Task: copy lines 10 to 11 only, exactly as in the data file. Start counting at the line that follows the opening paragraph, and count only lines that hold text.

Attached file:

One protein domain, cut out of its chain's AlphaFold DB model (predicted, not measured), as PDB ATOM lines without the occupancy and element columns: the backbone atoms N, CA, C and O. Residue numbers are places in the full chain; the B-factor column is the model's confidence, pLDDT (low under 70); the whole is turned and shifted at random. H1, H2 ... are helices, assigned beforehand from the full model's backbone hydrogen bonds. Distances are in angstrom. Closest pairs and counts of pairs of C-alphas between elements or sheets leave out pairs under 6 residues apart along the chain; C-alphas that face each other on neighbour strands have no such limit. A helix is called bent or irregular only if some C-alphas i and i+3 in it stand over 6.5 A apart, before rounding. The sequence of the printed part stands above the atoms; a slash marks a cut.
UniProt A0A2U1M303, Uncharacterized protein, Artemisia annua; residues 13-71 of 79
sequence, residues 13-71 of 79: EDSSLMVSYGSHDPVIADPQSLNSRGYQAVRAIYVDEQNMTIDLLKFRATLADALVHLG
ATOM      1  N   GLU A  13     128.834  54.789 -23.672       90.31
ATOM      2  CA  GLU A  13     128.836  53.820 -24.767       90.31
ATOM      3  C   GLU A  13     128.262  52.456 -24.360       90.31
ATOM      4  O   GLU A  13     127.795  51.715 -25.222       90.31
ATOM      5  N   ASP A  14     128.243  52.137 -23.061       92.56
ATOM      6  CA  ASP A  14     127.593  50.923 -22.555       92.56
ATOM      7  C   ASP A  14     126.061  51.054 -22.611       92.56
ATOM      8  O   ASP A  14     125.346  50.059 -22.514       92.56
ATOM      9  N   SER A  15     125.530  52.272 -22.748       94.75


ATOM      8  O   ASP A  14     125.346  50.059 -22.514       92.56
ATOM      9  N   SER A  15     125.530  52.272 -22.748       94.75